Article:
Friday, 14 February 2014 12:18

Love In The Time Of Snow Days

By Kate Towne Sherwin | Families Today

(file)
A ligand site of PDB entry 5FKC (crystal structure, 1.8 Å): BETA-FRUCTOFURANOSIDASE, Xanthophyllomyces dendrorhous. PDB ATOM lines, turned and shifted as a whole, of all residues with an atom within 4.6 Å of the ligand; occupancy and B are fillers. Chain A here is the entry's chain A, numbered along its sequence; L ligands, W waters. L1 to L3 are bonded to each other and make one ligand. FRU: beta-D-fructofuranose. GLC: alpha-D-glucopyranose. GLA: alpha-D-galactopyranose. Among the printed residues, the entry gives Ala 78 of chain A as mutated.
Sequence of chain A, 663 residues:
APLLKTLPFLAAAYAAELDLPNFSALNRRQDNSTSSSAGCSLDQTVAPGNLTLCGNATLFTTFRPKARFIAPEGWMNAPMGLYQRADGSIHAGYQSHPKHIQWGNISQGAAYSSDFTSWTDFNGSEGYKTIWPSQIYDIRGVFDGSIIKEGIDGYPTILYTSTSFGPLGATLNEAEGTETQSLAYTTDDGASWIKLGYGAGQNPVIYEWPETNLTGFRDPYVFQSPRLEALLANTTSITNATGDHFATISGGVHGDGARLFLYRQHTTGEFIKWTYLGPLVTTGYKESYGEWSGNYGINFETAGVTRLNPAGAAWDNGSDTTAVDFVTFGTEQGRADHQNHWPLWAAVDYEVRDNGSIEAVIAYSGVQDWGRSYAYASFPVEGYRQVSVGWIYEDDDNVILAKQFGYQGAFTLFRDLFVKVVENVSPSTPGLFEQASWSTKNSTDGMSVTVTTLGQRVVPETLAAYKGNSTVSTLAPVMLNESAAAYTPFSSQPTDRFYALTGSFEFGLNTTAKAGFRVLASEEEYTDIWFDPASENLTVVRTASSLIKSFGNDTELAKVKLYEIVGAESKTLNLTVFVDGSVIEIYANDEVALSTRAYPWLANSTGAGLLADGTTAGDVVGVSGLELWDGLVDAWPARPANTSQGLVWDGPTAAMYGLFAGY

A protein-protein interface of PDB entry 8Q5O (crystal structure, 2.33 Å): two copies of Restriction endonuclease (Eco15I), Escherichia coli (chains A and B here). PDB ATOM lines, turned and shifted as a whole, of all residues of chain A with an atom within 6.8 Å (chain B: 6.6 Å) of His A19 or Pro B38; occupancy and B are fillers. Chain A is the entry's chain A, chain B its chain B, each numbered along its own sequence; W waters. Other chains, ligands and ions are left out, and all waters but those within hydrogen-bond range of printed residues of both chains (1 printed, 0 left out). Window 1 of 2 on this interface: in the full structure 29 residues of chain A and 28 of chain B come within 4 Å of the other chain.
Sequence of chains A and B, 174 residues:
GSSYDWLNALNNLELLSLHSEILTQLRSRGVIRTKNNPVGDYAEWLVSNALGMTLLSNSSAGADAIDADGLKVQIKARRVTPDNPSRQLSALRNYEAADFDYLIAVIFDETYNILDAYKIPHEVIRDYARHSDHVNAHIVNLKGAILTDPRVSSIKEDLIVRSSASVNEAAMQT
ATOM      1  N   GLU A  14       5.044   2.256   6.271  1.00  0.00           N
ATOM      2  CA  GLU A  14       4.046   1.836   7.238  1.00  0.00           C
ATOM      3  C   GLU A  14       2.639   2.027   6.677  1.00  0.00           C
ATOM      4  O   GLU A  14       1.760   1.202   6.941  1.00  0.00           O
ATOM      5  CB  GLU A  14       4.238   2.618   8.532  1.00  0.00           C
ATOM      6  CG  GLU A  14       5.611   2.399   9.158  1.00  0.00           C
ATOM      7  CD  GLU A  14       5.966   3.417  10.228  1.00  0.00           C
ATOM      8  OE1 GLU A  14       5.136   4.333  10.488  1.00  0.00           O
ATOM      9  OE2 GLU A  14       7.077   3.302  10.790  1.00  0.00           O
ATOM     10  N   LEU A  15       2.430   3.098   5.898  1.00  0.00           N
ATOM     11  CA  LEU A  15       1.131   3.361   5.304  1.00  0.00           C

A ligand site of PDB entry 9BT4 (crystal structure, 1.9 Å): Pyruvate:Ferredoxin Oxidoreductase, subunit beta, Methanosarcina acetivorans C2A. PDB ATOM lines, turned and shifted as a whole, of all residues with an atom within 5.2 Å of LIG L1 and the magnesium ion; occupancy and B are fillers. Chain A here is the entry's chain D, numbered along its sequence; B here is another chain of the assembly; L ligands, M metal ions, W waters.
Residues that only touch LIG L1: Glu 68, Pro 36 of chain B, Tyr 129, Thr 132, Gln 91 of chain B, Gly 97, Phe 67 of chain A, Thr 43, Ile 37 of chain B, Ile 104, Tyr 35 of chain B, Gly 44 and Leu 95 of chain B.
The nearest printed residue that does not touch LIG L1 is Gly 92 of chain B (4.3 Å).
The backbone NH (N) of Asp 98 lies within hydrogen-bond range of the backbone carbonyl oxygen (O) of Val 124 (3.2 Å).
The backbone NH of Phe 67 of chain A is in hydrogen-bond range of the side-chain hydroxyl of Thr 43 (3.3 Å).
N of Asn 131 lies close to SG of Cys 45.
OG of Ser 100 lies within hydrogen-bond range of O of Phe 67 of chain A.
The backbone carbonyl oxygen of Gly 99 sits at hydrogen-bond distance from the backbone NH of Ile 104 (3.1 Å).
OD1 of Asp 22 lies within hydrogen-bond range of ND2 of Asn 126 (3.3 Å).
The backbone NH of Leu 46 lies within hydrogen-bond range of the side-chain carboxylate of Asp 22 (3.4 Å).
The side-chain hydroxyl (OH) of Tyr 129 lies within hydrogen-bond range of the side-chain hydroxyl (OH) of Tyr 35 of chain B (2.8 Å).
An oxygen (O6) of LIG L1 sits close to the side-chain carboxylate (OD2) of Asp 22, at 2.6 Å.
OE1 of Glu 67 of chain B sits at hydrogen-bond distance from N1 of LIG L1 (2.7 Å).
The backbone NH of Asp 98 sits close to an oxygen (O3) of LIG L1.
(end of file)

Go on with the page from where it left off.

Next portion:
I’m writing this on a snow day. It was expected—we heard the reports of the impending storm from both the news and all our friends and family. “There’s a 95 percent chance of six to 12 inches!” said our local weatherman (my oldest son, who watches the Weather Channel like I eat those Lindt Peanut Butter Truffles—more is always better). The boys wore their pajamas to bed inside out, they flushed an ice cube down the toilet, they put spoons under their pillows. I wanted a snow day for them because they’d be so disappointed if they had to go to school after all their efforts, and also because the morning school routine is just so fast-paced and stressful and busy—so much packed into a short 45-minutes of breakfast, homework checking, getting dressed, getting washed up, getting coats on and getting out the door (no comment please on how much of that can and should be done the night before … I’m too tired to think about it). So I look forward to slow-paced snow days almost as much as the kids do. But at the same time, snow days bring with them their own stresses. My husband works in Albany, so I’m never thrilled to see on the news how slippery the Northway is and how many accidents have already happened before he even leaves the house. I fret about how I would get to him if he got into accident because I’m a huge baby about driving in the snow (I got into a very small, very minor accident because of snowy conditions when I was pregnant with my oldest, and it has affected me in huge ways—mostly by being terrified of driving in the snow). More than that, of course, I freak out about the idea of him getting into accident just because of what that might mean—things I don’t even want to put into print but that swirl through my head every time he’s more than 15 minutes later getting home than what I’d calculated would be the right time based on volume of traffic, time of day, amount of gas in the tank, etc. But then, he’s been commuting back and forth to Albany for 11 winters, through many a snow day, and hasn’t had an accident yet. And the other parts of the day are just so lovely—the boys play in the yard for hours, and is there any happier face than that of a child in the snow? Rosy cheeks, huge smiles, runny noses, snow all over them—childhood could not be better than the way it is on a snow day, with unlimited time to relax, to play, to get all snowy, to come in and get cozy under blankets with books and movies, and I usually try to make cookies or some other hot-out-of-the-oven confection. Those are some of my best memories from being a little girl and I’m hopeful my boys will think so too when they look back on these days. At the same time, though, there’s also the shoveling that needs to happen on snowy days. I mentioned last month that my older boys are of an age and ability when I can send them out, even several times in the day, to shovel the steps and the walks and I can count on them to do it, and do it well, which is just a dream come true. But I also find it somewhat stressful to mentally stay on top of when I need to send them out (my biggest goals are to make sure the walk is clear for the mailman and for when Daddy gets home). And today I forgot to send them out to shovel before I sent them to play in the yard, and the gate to the front from the back is snowed shut, so they’d have to traipse their snowy selves all over the house from the back door to the front door, which is just too much for me to handle in my please-let’s-not-mess-up-the-house-any-more-than-it-already-is way. So I went out and shoveled myself, cringing at the thought of my neighbors seeing my seven-months-pregnant self shoveling while my able-bodied boys are nowhere to be seen. It was just easier for me to do it quickly, this one time, and the fresh air and exercise actually felt great. And the next time it needs to be shoveled, I’ll send them out—I promise. But I also love that the snow prevents me from having to leave the house and allows me to wear my slippers and cozy house sweater all day and see the boys move through the phases of their day—from playing quietly alone to playing quietly or loudly together to reading to wrestling to asking for drinks and snacks to whooping with joy when Daddy gets home and then, once he’s here and we’re all home together, we can hunker down and be content that no matter what’s happening outside our door, we’re all together. And so it goes…snow days are a remarkably accurate snapshot of my life, with its worries and sweetness. Don’t laugh—I know this might seem a little overly dramatic for an analogy with a snow day—but I read recently that “compatible” comes from the Latin word compati, which means “to suffer with,” and I’ve been musing on that a lot since reading it, in regards to my marriage and our family, and I like it. Compatibility with one’s spouse is one of the things I think most people want from their marriages, after all, and I actually really like knowing that it refers to suffering together—all of life, in my experience, is a mixture of suffering and joy, and so often the joy follows the suffering, or is mixed in with it, or is born out of it. Like the pain of labor ending with a baby. Like how I tell my husband at the end of a hard day, “There’s no one I’d rather endure these awful days with than you.” Like the worry of a wife at the danger of icy roads coupled with the pure happiness of a boy bounding about in the snow. Would I recognize the joys without having to go through the suffering? Deep snowdrifts of thought for this Valentine’s Day—I hope it’s a happy one for all of you! Kate Towne Sherwin is a stay-at-home mom (SAHM) living in Saratoga Springs with her husband and their sons Thomas (9), Gabriel (7), John Dominic (5), Xavier (3), and Thaddeus (2); they expect their sixth baby in spring 2014. She can be reached at This email address is being protected from spambots. You need JavaScript enabled to view it..